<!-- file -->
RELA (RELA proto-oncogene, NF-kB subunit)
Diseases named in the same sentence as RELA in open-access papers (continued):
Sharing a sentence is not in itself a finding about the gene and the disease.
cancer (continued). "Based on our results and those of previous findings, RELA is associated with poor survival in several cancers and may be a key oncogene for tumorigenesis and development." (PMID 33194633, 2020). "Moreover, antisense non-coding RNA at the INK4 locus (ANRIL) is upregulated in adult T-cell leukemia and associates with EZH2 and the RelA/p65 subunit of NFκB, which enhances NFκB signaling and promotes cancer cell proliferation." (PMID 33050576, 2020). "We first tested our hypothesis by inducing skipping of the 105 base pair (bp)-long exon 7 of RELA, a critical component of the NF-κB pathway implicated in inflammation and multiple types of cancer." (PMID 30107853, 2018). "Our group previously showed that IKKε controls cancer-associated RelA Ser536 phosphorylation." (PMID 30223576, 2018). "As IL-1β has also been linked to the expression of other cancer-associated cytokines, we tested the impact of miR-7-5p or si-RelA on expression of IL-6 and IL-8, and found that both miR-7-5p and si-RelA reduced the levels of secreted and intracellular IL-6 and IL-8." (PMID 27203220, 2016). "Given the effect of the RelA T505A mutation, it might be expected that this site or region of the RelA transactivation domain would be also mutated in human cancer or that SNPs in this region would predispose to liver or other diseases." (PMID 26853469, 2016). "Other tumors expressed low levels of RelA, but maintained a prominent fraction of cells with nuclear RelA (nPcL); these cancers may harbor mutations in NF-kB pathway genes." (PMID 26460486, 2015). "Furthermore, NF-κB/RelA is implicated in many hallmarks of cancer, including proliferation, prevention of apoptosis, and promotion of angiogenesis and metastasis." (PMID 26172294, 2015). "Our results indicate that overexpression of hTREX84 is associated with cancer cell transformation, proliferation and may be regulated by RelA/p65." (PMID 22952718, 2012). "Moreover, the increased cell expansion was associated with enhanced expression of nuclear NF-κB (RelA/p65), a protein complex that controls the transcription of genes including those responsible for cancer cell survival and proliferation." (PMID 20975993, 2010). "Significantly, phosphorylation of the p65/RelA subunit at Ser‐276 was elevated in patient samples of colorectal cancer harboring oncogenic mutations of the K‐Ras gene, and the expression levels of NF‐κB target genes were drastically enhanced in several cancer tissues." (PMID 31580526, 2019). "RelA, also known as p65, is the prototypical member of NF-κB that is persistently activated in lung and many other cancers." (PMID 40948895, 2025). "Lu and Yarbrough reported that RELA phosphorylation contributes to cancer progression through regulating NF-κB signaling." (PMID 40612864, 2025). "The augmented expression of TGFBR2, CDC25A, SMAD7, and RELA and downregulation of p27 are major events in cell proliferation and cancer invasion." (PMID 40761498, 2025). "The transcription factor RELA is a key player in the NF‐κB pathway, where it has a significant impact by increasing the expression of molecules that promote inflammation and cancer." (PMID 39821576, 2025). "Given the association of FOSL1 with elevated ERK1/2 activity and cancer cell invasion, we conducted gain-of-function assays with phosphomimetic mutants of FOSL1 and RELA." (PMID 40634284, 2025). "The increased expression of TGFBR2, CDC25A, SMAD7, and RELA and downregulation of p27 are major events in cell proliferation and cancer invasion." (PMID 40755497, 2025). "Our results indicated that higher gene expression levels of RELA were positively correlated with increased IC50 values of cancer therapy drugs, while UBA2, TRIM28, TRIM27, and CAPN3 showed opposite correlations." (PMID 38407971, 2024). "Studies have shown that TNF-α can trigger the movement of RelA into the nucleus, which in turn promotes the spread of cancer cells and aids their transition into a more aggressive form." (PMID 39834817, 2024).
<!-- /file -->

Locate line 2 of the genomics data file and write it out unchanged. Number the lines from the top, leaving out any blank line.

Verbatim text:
Diseases named in the same sentence as RELA in open-access papers (continued):